The 1966 photo at right was taken the summer after Eddie's graduation from high school, when he was awarded a full athletic scholarship to New Haven College to play for legendary coach Frank "Porky" Vieira. Carusone notes, “Vieira still holds the record for the most baseball wins ever by a Division 1 coach” - over 1,200!
Indeed, Eddie Duel was in highly revered company. During Vieira's coaching career, over 27 of his team members, such as future major leaguer Steve Bedrosian, signed professional contracts. Bedrosian went on to become a Cy Young Award winner.
New Haven Register - Thursday, August 4, 1966
The author notes that there is no doubt that the 1960s was a tumultuous time in America. But popular culture during the last five decades, much of it driven by those in the Arts and Academia who were in the vanguard of the 60s anti-war movement and bucked "the Establishment," has led many a Gen Xer and Millennial to believe that everyone born in the 1940s and early 1950s carried picket signs, resented and belittled their parents' generation, and protested the Vietnam War while smoking a joint and listening to acid rock on FM radio on their way to Woodstock. Sorry to disappoint, but not so. Sadly, that stereotype of 1960s American youth has come to represent 1960s zeitgeist to many, especially to those who were never there.
Yes indeed, many 1960s college students and other military draft candidates vigorously protested the Vietnam War. Some of them even chose to avoid the draft by bolting to Canada. But that was not Eddie Duel, and most of the others of his generation.
Vietnam - October 1968
When Eddie received his "Greetings" from the President of the United States, there was no doubt in his mind that he would serve his country. Maybe it was the sportsman in him - these are the rules and you follow them. Or maybe it was love for his country and what it had given him.
When Eddie Duel was drafted into the Army in 1968, he was sent to Vietnam. On October 21st of that year, less than three weeks after his 20th birthday and only a month after arriving in Vietnam, Eddie went on his first patrol in Thua Thien Province. Stepping on a land mine, Private Edward Kenneth Duel was killed instantly.
In a telephone interview several years ago, Eddie Duel's sister Barbara Tito said that she and her family always dreaded the prospect of being visited by two Army officers delivering devastating news, a possibility that horrified every family with a loved one in the military.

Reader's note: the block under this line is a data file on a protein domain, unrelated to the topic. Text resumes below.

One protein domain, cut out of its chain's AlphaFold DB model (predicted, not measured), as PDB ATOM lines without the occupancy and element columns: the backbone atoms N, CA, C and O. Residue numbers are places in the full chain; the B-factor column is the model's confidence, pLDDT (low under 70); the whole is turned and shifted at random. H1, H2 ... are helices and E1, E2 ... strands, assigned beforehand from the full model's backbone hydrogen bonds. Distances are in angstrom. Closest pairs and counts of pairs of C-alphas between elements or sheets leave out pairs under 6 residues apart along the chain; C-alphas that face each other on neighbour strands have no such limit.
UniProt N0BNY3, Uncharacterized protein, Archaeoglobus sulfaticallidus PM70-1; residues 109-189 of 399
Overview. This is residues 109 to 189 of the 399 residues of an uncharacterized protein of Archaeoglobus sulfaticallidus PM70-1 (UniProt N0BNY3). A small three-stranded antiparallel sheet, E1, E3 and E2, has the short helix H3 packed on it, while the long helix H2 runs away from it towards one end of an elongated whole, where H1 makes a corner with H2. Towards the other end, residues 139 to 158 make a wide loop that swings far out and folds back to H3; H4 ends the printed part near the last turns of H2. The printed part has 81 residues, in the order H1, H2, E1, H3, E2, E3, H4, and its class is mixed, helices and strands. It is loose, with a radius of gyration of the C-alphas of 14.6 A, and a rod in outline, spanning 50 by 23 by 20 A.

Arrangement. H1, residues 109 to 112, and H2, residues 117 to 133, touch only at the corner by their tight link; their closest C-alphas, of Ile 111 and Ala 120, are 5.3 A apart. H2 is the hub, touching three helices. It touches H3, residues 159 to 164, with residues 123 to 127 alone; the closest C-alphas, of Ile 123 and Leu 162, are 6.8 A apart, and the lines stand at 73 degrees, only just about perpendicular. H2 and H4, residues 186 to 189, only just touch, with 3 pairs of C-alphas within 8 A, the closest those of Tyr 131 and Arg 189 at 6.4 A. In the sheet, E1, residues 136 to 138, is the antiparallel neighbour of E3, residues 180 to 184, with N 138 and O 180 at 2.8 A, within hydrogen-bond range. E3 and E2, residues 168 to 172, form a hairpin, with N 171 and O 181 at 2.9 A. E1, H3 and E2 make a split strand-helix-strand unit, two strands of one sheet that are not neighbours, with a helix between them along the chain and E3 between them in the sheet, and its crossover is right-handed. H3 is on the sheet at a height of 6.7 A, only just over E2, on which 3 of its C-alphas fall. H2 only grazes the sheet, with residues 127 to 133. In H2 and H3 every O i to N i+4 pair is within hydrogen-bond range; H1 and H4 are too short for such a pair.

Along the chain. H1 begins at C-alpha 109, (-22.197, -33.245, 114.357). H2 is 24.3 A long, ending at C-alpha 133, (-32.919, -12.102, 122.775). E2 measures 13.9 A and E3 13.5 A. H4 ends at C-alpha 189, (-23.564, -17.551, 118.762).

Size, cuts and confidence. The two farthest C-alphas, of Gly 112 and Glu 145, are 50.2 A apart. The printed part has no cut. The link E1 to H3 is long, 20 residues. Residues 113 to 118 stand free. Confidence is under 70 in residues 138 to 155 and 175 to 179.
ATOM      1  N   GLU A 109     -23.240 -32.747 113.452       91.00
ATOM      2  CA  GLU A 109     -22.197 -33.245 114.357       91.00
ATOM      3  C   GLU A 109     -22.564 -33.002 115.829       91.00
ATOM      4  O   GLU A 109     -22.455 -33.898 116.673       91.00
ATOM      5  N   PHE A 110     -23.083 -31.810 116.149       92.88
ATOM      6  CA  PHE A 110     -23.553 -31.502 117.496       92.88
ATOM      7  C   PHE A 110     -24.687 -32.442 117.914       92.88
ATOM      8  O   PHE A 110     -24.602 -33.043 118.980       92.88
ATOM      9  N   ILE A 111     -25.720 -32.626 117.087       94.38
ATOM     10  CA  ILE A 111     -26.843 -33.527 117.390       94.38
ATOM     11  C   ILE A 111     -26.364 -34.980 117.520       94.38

Barbara reported that she and her family were together one evening watching TV when the doorbell rang. It was two Army officers.
Ed’s father worked for the Board of Education when John Carusone was Assistant Superintendent of Schools. “He never was able to speak about his son," wrote Carusone, "His sister, Barbara Tito, became Hamden tax collector. In 1990, George Grande and Fred Massotta donated a flagpole at Bassett Field in honor of Ed."
As part of a class project, a memorial video tribute to Eddie Duel was produced in March 2011 by Hirrah Barlas, a Westlake High School student in Austin, Texas, who obtained her material from the Duel family and from many of Eddie's friends.
With the permission and blessing of Eddie Duel's family, the Hamden Historical Society is pleased to make Ms. Barlas' moving tribute available on YouTube. We urge everyone to watch and remember Ed Duel and all the other fallen members of the military on this Memorial Day.
The year after Private Duel was killed, Col. John J. Scanlon, commanding officer of the 340th General Hospital, USAR, presented Mr. and Mrs. Duel with Eddie's Bronze Star, "for outstanding meritorious service in connection with ground operations against a hostile force during the period Oct 1 to Oct. 21."
In addition, Edward and Ruth Duel were presented with Eddie's Purple Heart, Good Conduct Medal, Combat Infantryman's Badge, National Defense Service Medal, Vietnam Campaign Ribbon, expert badge with rifle and machine gun bars and sharp-shooter badge with automatic rifle bar.
In 1982, a new street was added in the West Woods section of Hamden, right off Joyce Road. Duel Drive was named for Eddie, the first of Hamden’s ten Vietnam War dead to be so honored.
The next five, Oscar Biehl, Ralph Costanzo, Douglas Ferguson, Robert Read, and Pierce Robertson, were all honored in the mid-1980s with streets bearing their names in a 100+ home subdivision in the Sherman Valley called Honor Hill.
Much more recently, Gallagher Drive off Putnam Avenue, honors John T. Gallagher, who also died in Vietnam. In the queue for future street name honors (hopefully) are Alfred Moody, Alan Smith, and Robert Bush, all of whom died in Vietnam.
The Hamden Historical Society and its research volunteers wish to thank former Mayor Carusone for sharing these poignant, indeed powerful memories of those of Hamden’s war dead who were a part of his life. We wish everyone a safe and meaningful Memorial Day observance.